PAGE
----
Participating lab members: Hua Wei, Shaojun Pan.

Specific manipulation of the plant RNA splicing machinery by geminiviruses

Funder: DFG (CRC 1101)

Abstract: Due to their limited coding capacity, viruses have evolved efficient mechanisms to co-opt the host molecular machinery in order to enable their own replication and spread. One viral strategy to maximize the use of coding space is the alternative splicing of viral transcripts to increase transcriptome and proteome diversity. Studies in mammalian viruses have uncovered splicing as a key host process hijacked during the infection; however, while recent accumulating evidence indicates that the splicing landscape in plants is dramatically reshaped upon pathogen attack, the specific contribution of this layer of regulation to plant-virus interactions remains to be investigated. Geminiviruses are a family of plant DNA viruses causing devastating diseases in crops worldwide. We have recently found that i) the geminiviral replication-related protein physically associates with the plant splicing machinery; ii) geminiviral transcripts are spliced and give rise to new proteins, which can be detected during the infection; iii) splicing is required for geminiviral replication and systemic infection; and iv) the geminiviral infection drastically impacts the host splicing landscape. Therefore, splicing emerges as a central process at the interface between geminiviruses and their host plants. Here, we propose to investigate the biological significance of splicing during the geminiviral infection and the mechanisms underlying its co-option by geminiviruses, by using a combination of next-generation sequencing, molecular and cell biology, and reverse genetics. The results obtained in this project will further our understanding of geminivirus biology and plant-geminivirus interactions, and may pave the way for the development of new strategies to control the damaging diseases these pathogens cause.  
Participating lab members: Delphine Pott, Man Gao.

Emerging multifactorial complexity at the geminivirus-host interface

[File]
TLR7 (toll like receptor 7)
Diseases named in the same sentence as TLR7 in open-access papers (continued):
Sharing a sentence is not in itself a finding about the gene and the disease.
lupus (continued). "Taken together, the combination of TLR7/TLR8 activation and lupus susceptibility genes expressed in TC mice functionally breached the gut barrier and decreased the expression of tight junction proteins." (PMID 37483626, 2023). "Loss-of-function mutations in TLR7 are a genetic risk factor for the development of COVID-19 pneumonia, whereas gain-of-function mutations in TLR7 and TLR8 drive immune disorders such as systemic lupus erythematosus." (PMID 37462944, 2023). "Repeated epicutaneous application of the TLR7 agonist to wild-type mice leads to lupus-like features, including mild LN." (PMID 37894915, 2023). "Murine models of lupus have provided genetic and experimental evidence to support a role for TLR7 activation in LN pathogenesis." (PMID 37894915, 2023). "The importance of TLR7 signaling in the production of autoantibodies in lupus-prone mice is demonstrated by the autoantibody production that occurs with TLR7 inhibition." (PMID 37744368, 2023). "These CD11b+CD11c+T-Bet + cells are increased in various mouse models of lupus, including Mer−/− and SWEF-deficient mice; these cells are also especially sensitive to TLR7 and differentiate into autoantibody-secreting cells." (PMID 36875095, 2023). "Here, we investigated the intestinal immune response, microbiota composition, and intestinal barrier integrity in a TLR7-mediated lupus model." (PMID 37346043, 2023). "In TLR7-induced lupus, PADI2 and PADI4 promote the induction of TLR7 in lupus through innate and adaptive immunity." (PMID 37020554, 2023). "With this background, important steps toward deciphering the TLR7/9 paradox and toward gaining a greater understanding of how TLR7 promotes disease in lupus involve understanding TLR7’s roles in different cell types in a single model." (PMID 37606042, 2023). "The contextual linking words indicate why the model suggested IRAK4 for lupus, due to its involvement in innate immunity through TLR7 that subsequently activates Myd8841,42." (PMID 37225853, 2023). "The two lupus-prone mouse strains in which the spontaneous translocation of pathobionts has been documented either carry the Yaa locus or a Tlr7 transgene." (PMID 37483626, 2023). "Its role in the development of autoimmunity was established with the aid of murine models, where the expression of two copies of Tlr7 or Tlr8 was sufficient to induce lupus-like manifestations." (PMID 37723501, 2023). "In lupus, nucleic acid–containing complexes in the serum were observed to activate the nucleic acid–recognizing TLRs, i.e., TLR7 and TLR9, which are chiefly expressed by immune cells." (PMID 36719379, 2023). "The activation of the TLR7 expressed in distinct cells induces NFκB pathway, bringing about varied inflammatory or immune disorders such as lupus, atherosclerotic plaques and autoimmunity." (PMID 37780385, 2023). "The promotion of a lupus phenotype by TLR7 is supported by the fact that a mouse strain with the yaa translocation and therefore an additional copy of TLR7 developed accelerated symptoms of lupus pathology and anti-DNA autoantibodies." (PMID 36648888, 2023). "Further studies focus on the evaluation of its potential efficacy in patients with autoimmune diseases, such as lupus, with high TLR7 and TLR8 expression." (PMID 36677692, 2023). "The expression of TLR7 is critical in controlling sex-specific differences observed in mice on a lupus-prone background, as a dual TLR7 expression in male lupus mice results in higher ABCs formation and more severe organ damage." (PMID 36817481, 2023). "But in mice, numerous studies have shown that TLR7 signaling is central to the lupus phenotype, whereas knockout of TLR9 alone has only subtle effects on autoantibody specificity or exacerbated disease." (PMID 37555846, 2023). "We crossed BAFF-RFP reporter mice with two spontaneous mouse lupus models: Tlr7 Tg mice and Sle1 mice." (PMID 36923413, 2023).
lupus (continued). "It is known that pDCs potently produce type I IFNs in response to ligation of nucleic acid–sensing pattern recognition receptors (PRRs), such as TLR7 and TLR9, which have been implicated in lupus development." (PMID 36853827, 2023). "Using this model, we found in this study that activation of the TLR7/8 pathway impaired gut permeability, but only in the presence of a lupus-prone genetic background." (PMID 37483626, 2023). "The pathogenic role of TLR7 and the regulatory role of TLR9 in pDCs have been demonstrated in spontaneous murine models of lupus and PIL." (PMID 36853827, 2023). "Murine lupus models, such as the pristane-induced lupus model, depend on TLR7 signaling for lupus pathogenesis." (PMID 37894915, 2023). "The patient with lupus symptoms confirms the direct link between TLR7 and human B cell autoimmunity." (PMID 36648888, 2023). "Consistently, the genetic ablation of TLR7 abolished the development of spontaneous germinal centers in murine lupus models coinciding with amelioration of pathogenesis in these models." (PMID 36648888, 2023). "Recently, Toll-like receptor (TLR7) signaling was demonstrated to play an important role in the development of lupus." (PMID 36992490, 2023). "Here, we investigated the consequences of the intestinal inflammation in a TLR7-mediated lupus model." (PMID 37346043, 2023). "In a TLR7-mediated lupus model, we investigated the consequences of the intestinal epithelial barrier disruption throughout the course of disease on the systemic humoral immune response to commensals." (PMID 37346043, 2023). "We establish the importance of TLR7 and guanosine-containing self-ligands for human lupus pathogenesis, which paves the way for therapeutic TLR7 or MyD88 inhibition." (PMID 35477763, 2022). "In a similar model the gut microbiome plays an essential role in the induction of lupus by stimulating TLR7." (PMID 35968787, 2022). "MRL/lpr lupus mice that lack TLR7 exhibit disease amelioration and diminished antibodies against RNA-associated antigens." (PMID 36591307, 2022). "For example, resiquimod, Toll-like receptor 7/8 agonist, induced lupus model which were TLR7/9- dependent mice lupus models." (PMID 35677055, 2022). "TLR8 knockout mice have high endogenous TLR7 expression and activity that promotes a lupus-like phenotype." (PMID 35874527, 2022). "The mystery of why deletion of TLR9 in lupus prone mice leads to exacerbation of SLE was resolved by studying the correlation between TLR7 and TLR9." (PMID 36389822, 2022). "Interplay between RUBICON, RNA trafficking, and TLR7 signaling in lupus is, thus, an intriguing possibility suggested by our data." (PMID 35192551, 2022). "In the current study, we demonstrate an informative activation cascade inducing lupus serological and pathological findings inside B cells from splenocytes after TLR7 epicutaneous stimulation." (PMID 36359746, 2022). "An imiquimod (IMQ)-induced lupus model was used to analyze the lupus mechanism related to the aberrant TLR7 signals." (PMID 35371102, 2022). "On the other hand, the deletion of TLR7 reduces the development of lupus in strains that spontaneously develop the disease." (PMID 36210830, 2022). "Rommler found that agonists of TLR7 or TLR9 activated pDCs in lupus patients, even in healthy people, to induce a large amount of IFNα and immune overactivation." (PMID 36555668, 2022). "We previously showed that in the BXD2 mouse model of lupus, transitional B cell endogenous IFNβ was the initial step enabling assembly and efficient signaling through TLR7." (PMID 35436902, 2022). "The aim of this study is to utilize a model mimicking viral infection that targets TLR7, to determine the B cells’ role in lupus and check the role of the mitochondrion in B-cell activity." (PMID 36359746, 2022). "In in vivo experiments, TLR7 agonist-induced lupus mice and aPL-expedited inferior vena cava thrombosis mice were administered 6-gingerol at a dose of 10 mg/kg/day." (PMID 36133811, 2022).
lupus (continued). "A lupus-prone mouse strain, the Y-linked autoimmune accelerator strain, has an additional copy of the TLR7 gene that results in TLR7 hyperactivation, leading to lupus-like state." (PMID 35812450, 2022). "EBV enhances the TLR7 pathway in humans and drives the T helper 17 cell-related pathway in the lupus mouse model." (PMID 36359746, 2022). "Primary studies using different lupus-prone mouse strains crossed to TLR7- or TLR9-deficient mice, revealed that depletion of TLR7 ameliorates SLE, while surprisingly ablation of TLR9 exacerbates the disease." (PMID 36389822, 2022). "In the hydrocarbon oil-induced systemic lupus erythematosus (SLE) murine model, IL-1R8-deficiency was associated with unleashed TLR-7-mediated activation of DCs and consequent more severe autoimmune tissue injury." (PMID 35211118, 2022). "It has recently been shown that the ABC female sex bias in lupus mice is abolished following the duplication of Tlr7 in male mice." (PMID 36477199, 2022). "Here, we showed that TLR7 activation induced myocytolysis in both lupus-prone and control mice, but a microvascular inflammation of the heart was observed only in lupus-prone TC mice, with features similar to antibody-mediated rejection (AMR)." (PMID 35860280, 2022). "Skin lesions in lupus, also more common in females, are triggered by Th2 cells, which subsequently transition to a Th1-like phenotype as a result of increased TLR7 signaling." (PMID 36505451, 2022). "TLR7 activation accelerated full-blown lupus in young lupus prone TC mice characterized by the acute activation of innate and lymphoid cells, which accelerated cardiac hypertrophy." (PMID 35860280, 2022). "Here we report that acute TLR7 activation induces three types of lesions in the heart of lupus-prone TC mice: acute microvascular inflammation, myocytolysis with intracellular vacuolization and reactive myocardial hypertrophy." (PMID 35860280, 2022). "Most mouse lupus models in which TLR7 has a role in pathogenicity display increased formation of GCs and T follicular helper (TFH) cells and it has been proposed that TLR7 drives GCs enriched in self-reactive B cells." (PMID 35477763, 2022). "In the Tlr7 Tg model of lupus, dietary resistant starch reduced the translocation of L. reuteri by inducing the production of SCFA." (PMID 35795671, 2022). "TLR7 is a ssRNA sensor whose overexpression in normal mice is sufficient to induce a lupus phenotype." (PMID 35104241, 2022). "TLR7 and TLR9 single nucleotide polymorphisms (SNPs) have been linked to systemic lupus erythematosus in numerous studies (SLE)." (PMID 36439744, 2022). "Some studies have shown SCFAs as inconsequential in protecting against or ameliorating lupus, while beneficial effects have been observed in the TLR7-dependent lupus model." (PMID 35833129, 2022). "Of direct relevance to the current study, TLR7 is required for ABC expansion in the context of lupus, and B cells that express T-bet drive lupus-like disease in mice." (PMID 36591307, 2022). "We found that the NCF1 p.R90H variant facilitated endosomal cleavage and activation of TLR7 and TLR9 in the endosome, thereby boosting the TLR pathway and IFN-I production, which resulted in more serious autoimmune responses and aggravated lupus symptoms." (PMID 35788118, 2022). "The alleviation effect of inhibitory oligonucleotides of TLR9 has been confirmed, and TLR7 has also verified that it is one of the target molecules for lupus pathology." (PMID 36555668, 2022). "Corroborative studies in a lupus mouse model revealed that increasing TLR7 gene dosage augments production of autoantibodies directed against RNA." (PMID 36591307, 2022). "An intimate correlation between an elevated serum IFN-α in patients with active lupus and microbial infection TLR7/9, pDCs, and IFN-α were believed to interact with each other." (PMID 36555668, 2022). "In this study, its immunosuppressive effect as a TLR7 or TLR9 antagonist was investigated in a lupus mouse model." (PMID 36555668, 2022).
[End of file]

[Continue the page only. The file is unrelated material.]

Funder: European Research Council (ERC)

Abstract: Viruses manipulate their host cells to replicate and spread. This manipulation is based on the activity of virus-encoded proteins, limited due to restrictions in genome size imposed by the viral cycle. How the action of these few proteins results in the massive cell reprogramming observed during the infection remains enigmatic.

Geminiviruses are plant viruses causing diseases in crops worldwide. Recent results obtained in our lab using the geminivirus Tomato yellow mosaic virus (TYLCV) indicate that the proteome of this species, so far believed to encompass 6 proteins, is far more complex than anticipated: the TYLCV genome contains additional small open reading frames expressed during the infection and giving rise to new proteins, and viral transcripts are spliced and generate new protein variants. Therefore, the number of viral proteins exceeds double that previously accepted. In addition, we have found that this higher complexity is further increased by the association of viral proteins in an intricate network of intra-viral interactions, which enable novel protein localization and function, leading to an expansion of their interactome and functional spaces.

Our results imply that, to get a complete overview of the molecular and functional landscape of plant-geminivirus interactions, the strategies traditionally used, based on the analysis of a limited number of viral proteins in isolation, need to be revisited. Here, we propose to apply a combination of genomic, interactomic, and functional approaches to generate a comprehensive map of the virus/host cell intersection with unprecedented resolution. We will perform a comparative analysis of different geminivirus species, and translate these emerging concepts to independently evolved viral families. The conceptual and practical enlargement of the virus/host interface elucidated in this project has the potential to re-shape the theoretical framework and experimental approaches in the study of virus/host interactions.
Participating lab members: Yu Zhou, Zhihao Jiang, Ying Li.